When the Wrong People Stay, the Right People Leave

My heart broke for a family business recently. I tell their story hoping that it will inspire you to make tough decisions about family members in your business. This family learned the hard way that when the wrong people stay, the right people leave.

A Family Starts a Business

This family invested in a business together. Mom and dad brought the money and the business and life experience. The son and daughter brought passion, willingly working in the business to turn it around.

This close, loving family decided to use the Entrepreneurial Operating System® (EOS®) to stay focused on the right things. They didn’t want the business to hurt their family relationships. They followed EOS purely, hired me as an Implementer, and committed to staying true to the process.

When we built The Accountability Chart™ at their Focus Day™, the son and daughter both sat on the leadership team. Mom and dad sat in the owner’s box. Mom and dad didn’t attend the rest of our meetings or Level 10 Meetings™. Instead, they had regular ownership meetings. Things got off to a great start.

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The GWC™ Challenge

To be successful in any role, a person has to get it, want it, and have the capacity (GWC) to do it. After about four months, it became clear that the son didn’t get or have the capacity to do his job.

In over his head, he wasn’t effective in his role. Unfortunately, when he got this feedback, he didn’t agree. He felt he got his job, he wanted it, and he had the capacity to do it well. His parents thought he did too.

While incredibly difficult, the team gave him specific feedback during a quarterly session. After a painful and tear-filled IDS™ session, the son decided to step down into a smaller role in the business. He stopped coming to the weekly leadership Level 10 Meetings but continued to attend the ownership meetings.

While they had hit their first real challenge, all seemed well.

Increased Tensions

Things got really hard again when the son didn’t get his new job either. He didn’t seem to want it and he didn’t have the capacity to do it.

At that point, his sister had taken on new responsibilities in the company. She was working a lot of hours and making a huge difference. She became frustrated and embarrassed by her brother’s lack of performance.

In addition, it didn’t feel fair to her that she worked many more hours than her brother did. She brought in sales and improved the efficiency of their manufacturing. Meanwhile, he rarely hit his Scorecard numbers and didn’t complete his Rocks.

Even though the son struggled, the Integrator™ and his parents and sister agreed to let him stay in that role. They felt that he didn’t hurt the business, even though he wasn’t helping it.

As their EOS implementer®, I didn’t feel completely comfortable with that position. So I encouraged them to get the son in the right seat or ask him to get a job elsewhere.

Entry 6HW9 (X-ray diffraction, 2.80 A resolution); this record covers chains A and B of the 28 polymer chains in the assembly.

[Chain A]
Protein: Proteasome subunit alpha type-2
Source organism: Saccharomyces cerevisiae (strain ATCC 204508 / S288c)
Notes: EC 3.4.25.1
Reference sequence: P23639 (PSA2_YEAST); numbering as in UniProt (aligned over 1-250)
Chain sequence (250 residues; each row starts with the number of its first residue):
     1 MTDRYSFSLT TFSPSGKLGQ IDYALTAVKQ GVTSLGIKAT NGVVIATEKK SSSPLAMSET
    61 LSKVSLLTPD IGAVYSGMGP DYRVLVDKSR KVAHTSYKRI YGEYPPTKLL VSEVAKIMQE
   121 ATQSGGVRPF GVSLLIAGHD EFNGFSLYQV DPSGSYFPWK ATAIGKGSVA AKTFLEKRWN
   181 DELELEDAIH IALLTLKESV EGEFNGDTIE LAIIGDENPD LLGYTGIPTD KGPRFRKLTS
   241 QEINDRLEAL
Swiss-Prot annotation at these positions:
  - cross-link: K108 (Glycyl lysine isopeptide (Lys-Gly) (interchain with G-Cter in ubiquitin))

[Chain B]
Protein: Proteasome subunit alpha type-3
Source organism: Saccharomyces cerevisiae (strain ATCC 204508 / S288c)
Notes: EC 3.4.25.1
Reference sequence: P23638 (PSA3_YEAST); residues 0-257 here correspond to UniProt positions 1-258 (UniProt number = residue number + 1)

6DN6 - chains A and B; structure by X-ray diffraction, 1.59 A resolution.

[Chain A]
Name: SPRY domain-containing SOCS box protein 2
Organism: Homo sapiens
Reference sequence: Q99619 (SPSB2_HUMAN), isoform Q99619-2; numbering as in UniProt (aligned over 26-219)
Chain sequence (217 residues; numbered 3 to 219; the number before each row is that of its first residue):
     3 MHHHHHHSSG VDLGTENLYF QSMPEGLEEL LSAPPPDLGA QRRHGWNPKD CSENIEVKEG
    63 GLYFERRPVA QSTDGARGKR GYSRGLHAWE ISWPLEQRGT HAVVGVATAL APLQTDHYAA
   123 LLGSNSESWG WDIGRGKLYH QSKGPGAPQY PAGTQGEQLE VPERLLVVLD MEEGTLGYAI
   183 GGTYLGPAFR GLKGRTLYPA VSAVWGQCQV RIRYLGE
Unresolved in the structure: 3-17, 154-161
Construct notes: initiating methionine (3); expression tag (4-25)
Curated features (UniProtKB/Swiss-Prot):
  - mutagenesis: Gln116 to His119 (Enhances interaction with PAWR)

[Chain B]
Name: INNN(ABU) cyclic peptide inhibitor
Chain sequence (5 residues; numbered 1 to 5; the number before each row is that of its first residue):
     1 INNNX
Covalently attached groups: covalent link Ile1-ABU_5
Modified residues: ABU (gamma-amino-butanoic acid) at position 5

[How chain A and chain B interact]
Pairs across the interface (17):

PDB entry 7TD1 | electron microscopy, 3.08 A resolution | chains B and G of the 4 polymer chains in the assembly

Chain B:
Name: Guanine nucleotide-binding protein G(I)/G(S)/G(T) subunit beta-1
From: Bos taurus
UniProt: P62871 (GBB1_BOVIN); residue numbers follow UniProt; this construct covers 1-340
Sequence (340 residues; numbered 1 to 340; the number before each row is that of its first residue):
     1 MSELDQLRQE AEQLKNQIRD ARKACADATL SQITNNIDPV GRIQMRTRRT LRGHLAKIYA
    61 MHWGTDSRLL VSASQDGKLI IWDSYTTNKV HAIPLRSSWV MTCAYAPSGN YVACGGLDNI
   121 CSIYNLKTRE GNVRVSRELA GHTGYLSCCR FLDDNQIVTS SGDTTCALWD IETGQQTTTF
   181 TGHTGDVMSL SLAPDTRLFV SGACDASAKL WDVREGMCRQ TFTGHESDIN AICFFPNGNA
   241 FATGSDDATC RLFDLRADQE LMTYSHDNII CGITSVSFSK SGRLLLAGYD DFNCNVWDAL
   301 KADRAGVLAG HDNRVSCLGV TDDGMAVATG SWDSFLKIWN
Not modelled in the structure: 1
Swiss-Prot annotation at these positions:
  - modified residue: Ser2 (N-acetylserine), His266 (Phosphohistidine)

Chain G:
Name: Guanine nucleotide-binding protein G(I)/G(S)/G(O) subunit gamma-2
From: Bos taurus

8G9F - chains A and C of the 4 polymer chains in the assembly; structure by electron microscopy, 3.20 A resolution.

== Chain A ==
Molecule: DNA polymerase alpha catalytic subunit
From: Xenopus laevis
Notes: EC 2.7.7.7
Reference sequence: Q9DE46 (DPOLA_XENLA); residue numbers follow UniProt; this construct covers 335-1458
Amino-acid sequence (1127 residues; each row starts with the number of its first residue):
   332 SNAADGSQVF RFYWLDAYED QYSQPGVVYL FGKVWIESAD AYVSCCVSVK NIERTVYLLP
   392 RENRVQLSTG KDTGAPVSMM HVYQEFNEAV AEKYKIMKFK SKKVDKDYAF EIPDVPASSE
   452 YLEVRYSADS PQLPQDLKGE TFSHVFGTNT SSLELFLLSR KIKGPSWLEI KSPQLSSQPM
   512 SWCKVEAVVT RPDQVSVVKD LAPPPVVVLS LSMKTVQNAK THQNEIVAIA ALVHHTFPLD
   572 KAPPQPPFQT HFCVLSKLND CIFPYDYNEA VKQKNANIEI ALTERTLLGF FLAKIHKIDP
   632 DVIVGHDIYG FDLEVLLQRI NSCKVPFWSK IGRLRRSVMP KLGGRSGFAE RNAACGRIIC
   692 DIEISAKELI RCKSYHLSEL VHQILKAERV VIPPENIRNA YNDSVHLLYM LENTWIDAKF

I reminded them that he could just serve as an owner. When they chose to leave him in the seat, I ultimately let them run their own business as they wanted.

I regret that. I wish I had pushed them harder.

Family Breaking Point

Unfortunately, the son continued to do poorly in his role and the daughter became increasingly frustrated. She resented that the business paid her brother instead of using that money to invest in their growth.

She watched her brother leave early to spend time with his kids and come in late. But she came in early and stayed late, missing time with her kids. She heard people say negative things about her brother and didn’t feel she could stick up for him. One day she realized that instead of feeling frustrated that the business wasted money paying her brother, she could take herself off the payroll instead. Since her brother wouldn’t leave, she would.

She decided to job hunt, found a significantly better-paying job, and stepped out of the family business. While excruciating for her, she felt like it made more sense. She hoped to salvage their relationship because that mattered more to her than the business.

Sadly, the business no longer has her excellent leadership skills and work ethic. Their family relationships are strained. The team left at the business works with an owner who doesn’t perform. And now they need to hire a new member of the leadership team.

As their EOS Implementer, it pained me to watch this unfold. I should have, could have, wish I had put my foot down. I should’ve insisted they dealt with this people issue as if it didn’t involve a family member. Ultimately, I do know they can and do have the right to do as they wish with their business, though.

Do you have family members sitting in the wrong seats in your business? I hope this story inspires you to take action before your right people decide to leave.

Curious how strong your business is? Take the free Organizational Checkup™ to assess each of the Six Key Components™ of running a strong business.

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